The big-picture trend that should continue to serve as a tailwind for general entertainment cable channels like TBS and TNT is that prime-time viewing is gradually moving away from the Big Four broadcast networks to the cable networks, especially as cable networks invest more in original programming. So combined with its sports rights, which include the NCAA basketball tournament, we think Time Warner has pricing power when its new affiliate deals are struck in 2013 and 2014. We expect Time Warner's cable networks to increase revenue at a 5.6% compound annual rate for the next five years.
HBO: Time Warner's Crown Jewel
HBO is a great business (celebrating its 40th anniversary) with strong pricing power, thanks to its high-quality and differentiated programming. At the end of 2011, HBO had about 93 million worldwide subscribers, which consisted of approximately 39.5 million domestic premium pay subscribers (we estimate 28 million for HBO and 11.5 million for sister network Cinemax). We attribute the international growth to the high-quality programming that travels well, along with the expanding growth of pay TV in Latin America and Asia.
The company reports combined HBO and Cinemax subscribers and does not officially disclose HBO subscription numbers. However, we estimate HBO had about 29 million subscribers before the recession, and only losing 1 million over this period is the sign of a great business, given the high cost to the consumer. HBO is only available to pay-TV subscribers, so if we assume the cost of a basic digital tier package is $65 per month, then the average cost to an HBO subscriber is essentially $80 (with the additional $15 cost of HBO). Given the consumer headwinds, we believe it's impressive that HBO has maintained its pricing power. We estimate that HBO revenue has grown at roughly a mid-single-digit clip over the last few years based on stronger pricing.
HBO has done an outstanding job of investing in original programming for the last few decades, and it is now defined by award-winning dramatic and comedy series, which include current hits like True Blood, Boardwalk Empire, and Curb Your Enthusiasm, as well as movies, miniseries, boxing matches, sports news programs, comedy specials, family programming, and documentaries. HBO's ability to continuously generate hits is undeniable, as the second season of Game of Thrones averaged more than 11 million viewers, making it the third-most popular show ever on HBO, behind The Sopranos and True Blood.
We view HBO GO as a key differentiator. This service, which allows paying HBO subscribers to access the network’s vast library of original programming on the device of their choice (iPad, iPhone, iPod Touch, and Android phone), was available to approximately 80% of its domestic subscriber base at the end of 2011.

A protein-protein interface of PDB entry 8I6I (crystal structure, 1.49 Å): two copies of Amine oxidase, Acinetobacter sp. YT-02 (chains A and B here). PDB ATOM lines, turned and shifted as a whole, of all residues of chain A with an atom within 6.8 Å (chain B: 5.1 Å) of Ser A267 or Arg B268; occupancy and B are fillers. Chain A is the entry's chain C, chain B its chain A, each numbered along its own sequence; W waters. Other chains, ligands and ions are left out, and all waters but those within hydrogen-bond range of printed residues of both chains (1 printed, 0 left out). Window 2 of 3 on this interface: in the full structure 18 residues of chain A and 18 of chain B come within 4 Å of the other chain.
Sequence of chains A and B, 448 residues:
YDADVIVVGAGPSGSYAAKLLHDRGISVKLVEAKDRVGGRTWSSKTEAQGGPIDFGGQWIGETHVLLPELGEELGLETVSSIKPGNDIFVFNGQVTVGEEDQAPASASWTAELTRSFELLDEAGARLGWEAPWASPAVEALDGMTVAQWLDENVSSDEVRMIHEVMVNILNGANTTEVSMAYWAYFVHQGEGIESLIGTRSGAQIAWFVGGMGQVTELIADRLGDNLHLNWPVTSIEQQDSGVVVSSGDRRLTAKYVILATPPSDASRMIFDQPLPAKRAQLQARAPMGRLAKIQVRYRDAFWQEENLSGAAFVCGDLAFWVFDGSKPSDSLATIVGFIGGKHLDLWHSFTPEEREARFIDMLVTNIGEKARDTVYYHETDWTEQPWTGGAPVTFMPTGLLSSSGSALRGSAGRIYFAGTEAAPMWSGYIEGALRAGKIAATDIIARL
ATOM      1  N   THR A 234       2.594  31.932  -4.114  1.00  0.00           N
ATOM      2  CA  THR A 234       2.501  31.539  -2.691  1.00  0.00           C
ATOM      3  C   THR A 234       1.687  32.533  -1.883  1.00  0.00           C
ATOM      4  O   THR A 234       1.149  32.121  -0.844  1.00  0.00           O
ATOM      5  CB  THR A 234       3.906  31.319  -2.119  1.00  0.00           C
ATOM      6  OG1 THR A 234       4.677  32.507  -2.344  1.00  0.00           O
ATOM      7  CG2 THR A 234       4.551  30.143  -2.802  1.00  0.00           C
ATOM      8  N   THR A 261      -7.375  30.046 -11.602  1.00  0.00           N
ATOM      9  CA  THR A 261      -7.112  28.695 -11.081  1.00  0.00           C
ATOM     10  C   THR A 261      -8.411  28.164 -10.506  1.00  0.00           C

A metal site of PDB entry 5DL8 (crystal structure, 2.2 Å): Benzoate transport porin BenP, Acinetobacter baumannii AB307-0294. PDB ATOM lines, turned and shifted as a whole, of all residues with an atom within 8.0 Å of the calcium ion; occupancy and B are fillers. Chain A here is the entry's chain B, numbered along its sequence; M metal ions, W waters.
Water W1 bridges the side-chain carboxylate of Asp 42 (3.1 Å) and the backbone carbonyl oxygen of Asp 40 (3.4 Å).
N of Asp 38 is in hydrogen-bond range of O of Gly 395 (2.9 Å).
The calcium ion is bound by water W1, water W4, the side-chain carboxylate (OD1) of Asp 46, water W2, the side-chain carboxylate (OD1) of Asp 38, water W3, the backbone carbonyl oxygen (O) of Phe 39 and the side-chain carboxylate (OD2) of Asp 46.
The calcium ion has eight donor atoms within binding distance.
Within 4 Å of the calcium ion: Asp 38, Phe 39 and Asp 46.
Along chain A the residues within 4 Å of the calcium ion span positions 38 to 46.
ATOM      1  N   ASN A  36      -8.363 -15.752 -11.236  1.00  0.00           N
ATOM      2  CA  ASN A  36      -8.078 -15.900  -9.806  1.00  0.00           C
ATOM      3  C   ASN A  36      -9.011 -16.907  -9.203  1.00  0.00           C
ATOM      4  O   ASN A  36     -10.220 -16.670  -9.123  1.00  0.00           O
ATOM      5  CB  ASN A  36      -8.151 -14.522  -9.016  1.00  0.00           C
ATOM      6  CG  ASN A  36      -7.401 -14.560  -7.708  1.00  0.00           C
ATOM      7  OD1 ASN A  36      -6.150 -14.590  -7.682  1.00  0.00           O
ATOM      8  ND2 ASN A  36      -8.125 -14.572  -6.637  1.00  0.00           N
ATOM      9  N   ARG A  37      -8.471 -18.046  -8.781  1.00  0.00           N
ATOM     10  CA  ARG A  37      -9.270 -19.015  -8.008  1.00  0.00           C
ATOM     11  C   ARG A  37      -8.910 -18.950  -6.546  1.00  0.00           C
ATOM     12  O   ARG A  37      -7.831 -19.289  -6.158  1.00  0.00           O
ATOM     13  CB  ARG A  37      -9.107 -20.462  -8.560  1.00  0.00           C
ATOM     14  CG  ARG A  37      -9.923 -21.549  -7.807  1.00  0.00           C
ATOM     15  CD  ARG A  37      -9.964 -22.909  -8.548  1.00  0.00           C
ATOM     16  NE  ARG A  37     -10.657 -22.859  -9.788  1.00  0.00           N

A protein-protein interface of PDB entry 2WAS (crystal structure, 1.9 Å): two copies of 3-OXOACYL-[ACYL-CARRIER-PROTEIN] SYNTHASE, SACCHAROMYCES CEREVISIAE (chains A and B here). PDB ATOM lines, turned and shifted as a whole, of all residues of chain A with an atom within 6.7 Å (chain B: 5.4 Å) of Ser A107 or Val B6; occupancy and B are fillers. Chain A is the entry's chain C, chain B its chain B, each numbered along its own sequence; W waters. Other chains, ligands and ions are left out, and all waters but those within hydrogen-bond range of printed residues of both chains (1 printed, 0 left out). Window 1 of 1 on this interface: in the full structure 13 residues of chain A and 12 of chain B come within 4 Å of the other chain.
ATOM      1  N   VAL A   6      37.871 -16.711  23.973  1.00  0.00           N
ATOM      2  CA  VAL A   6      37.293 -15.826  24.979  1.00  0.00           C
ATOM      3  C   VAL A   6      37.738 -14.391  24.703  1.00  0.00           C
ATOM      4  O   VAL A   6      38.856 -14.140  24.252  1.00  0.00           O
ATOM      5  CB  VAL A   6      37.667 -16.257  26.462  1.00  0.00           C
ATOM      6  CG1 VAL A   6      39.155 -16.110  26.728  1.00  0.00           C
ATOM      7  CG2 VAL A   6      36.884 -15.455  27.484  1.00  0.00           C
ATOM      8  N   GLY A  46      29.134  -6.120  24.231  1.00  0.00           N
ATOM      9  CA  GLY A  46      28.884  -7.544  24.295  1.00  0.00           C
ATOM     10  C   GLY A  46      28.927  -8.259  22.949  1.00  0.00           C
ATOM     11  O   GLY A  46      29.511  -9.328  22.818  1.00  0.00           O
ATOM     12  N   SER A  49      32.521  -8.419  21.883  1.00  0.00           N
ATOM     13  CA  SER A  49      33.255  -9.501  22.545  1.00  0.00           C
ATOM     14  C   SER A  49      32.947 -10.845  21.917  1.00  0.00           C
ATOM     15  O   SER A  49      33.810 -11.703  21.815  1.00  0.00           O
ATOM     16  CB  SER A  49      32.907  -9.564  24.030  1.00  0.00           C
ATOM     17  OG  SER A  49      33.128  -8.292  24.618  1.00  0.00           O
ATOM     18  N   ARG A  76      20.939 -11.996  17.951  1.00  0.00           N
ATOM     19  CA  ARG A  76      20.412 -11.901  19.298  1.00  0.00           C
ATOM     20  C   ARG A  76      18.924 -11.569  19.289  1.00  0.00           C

Movies and Magazines
Roughly 80% of Time Warner's operating profit comes from television; the other 20% comes from the movie side of the studio and the magazine publishing business. Our outlook for television is brighter than for movies and publishing, but we still view both businesses as strong cash generators that are facing some near-term headwinds, given changes in product distribution. The movie studio has a long history of generating hits and profits. Warner Bros.' feature film strategy focuses on offering a diverse slate of feature films each year while building and leveraging franchises, such as Batman, The Lord of the Rings, and most recently the Harry Potter series, which was one of the highest-grossing franchises ever. We don't know when the next hit will emerge, but we think there are two potential blockbuster firms arriving in the next six months that could ease investors' minds: The Dark Knight Rises will be released this week and The Hobbit, a prequel to the Lord of the Rings trilogy, is scheduled for December.
Time Inc. is the largest magazine publisher in the U.S. based on advertising revenue and it remains a solid cash generator. We won't argue with investors who point out that the publishing segment is the least exciting or the most at risk from digital distribution. However, we will argue with those who say Time Warner should exit the business immediately, as this is short-sighted and not as easy as it sounds. The publishing business is a small part of Time Warner but a huge player in the magazine industry, so there is not a ready buyer willing pay full value for the business. We think management is making its best efforts to maximize cash flows, which started several years ago with two major cost restructurings that permanently reduced the cost base by $300 million.
Time Warner Is Shareholder-Friendly
Simply put, we think the Time Warner management team gets it. Before taking the reins as CEO, Jeff Bewkes led the HBO unit in the days when the AOL Time Warner conglomerate continuously destroyed shareholder value through acquisitions. Bewkes is focused on building the content business organically and through small bolt-on acquisitions. Based on recent history since the split from Time Warner Cable (TWC) and Bewkes' public comments, the priority for free cash flow is to repurchase shares and gradually increase the dividend.